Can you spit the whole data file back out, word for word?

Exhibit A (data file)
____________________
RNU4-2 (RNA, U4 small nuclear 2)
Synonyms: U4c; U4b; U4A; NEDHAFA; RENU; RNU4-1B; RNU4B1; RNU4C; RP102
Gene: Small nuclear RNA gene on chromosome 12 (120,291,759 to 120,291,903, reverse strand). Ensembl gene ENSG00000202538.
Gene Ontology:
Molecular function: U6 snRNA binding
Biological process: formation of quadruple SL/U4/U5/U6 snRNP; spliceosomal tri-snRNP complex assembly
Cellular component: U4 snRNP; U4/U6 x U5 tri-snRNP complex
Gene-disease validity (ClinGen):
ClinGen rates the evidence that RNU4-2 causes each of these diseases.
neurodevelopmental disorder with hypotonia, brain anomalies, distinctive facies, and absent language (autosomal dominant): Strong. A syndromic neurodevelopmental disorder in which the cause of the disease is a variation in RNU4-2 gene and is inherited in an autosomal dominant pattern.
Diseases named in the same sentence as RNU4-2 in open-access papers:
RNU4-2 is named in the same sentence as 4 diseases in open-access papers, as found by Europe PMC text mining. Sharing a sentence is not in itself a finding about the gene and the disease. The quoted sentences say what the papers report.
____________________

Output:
RNU4-2 (RNA, U4 small nuclear 2)
Synonyms: U4c; U4b; U4A; NEDHAFA; RENU; RNU4-1B; RNU4B1; RNU4C; RP102
Gene: Small nuclear RNA gene on chromosome 12 (120,291,759 to 120,291,903, reverse strand). Ensembl gene ENSG00000202538.
Gene Ontology:
Molecular function: U6 snRNA binding
Biological process: formation of quadruple SL/U4/U5/U6 snRNP; spliceosomal tri-snRNP complex assembly
Cellular component: U4 snRNP; U4/U6 x U5 tri-snRNP complex
Gene-disease validity (ClinGen):
ClinGen rates the evidence that RNU4-2 causes each of these diseases.
neurodevelopmental disorder with hypotonia, brain anomalies, distinctive facies, and absent language (autosomal dominant): Strong. A syndromic neurodevelopmental disorder in which the cause of the disease is a variation in RNU4-2 gene and is inherited in an autosomal dominant pattern.
Diseases named in the same sentence as RNU4-2 in open-access papers:
RNU4-2 is named in the same sentence as 4 diseases in open-access papers, as found by Europe PMC text mining. Sharing a sentence is not in itself a finding about the gene and the disease. The quoted sentences say what the papers report.